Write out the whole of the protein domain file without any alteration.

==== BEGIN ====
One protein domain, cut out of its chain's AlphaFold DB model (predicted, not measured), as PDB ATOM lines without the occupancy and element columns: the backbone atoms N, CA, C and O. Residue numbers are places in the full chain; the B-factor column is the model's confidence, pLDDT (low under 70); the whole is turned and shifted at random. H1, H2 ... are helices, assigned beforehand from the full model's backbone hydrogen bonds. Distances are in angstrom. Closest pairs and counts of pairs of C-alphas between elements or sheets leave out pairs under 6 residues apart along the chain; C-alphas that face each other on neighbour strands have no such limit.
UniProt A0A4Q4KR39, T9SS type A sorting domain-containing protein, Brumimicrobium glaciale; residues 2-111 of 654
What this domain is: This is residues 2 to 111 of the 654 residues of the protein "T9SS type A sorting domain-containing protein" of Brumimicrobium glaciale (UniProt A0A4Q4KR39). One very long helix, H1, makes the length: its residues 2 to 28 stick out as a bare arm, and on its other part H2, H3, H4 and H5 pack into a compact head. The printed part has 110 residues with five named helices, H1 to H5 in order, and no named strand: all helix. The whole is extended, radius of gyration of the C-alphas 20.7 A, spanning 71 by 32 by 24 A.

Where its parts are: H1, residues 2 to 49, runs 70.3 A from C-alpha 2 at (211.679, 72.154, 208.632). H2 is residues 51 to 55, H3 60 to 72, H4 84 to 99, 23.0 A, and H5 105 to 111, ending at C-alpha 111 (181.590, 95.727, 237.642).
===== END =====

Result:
One protein domain, cut out of its chain's AlphaFold DB model (predicted, not measured), as PDB ATOM lines without the occupancy and element columns: the backbone atoms N, CA, C and O. Residue numbers are places in the full chain; the B-factor column is the model's confidence, pLDDT (low under 70); the whole is turned and shifted at random. H1, H2 ... are helices, assigned beforehand from the full model's backbone hydrogen bonds. Distances are in angstrom. Closest pairs and counts of pairs of C-alphas between elements or sheets leave out pairs under 6 residues apart along the chain; C-alphas that face each other on neighbour strands have no such limit.
UniProt A0A4Q4KR39, T9SS type A sorting domain-containing protein, Brumimicrobium glaciale; residues 2-111 of 654
What this domain is: This is residues 2 to 111 of the 654 residues of the protein "T9SS type A sorting domain-containing protein" of Brumimicrobium glaciale (UniProt A0A4Q4KR39). One very long helix, H1, makes the length: its residues 2 to 28 stick out as a bare arm, and on its other part H2, H3, H4 and H5 pack into a compact head. The printed part has 110 residues with five named helices, H1 to H5 in order, and no named strand: all helix. The whole is extended, radius of gyration of the C-alphas 20.7 A, spanning 71 by 32 by 24 A.

Where its parts are: H1, residues 2 to 49, runs 70.3 A from C-alpha 2 at (211.679, 72.154, 208.632). H2 is residues 51 to 55, H3 60 to 72, H4 84 to 99, 23.0 A, and H5 105 to 111, ending at C-alpha 111 (181.590, 95.727, 237.642).